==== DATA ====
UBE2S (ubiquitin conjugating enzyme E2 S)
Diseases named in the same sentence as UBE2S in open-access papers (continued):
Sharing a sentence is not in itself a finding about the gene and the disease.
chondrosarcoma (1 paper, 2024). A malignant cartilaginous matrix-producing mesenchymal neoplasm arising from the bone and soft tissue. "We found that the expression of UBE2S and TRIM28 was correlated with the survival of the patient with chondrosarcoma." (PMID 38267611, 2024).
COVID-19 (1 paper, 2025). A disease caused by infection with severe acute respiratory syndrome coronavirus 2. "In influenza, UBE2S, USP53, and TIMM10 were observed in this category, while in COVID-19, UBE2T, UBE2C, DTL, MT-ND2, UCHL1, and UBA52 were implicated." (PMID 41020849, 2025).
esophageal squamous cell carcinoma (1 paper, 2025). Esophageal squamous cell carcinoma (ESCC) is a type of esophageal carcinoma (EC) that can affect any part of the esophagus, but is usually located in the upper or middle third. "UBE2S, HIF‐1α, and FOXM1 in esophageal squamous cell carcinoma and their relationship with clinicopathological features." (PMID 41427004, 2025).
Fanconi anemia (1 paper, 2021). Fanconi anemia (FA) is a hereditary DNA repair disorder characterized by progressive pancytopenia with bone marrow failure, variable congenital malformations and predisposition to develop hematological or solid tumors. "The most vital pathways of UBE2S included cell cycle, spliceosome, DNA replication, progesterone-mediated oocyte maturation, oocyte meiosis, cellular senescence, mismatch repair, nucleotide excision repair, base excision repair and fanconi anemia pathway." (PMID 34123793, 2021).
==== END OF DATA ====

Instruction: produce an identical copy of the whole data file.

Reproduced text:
UBE2S (ubiquitin conjugating enzyme E2 S)
Diseases named in the same sentence as UBE2S in open-access papers (continued):
Sharing a sentence is not in itself a finding about the gene and the disease.
chondrosarcoma (1 paper, 2024). A malignant cartilaginous matrix-producing mesenchymal neoplasm arising from the bone and soft tissue. "We found that the expression of UBE2S and TRIM28 was correlated with the survival of the patient with chondrosarcoma." (PMID 38267611, 2024).
COVID-19 (1 paper, 2025). A disease caused by infection with severe acute respiratory syndrome coronavirus 2. "In influenza, UBE2S, USP53, and TIMM10 were observed in this category, while in COVID-19, UBE2T, UBE2C, DTL, MT-ND2, UCHL1, and UBA52 were implicated." (PMID 41020849, 2025).
esophageal squamous cell carcinoma (1 paper, 2025). Esophageal squamous cell carcinoma (ESCC) is a type of esophageal carcinoma (EC) that can affect any part of the esophagus, but is usually located in the upper or middle third. "UBE2S, HIF‐1α, and FOXM1 in esophageal squamous cell carcinoma and their relationship with clinicopathological features." (PMID 41427004, 2025).
Fanconi anemia (1 paper, 2021). Fanconi anemia (FA) is a hereditary DNA repair disorder characterized by progressive pancytopenia with bone marrow failure, variable congenital malformations and predisposition to develop hematological or solid tumors. "The most vital pathways of UBE2S included cell cycle, spliceosome, DNA replication, progesterone-mediated oocyte maturation, oocyte meiosis, cellular senescence, mismatch repair, nucleotide excision repair, base excision repair and fanconi anemia pathway." (PMID 34123793, 2021).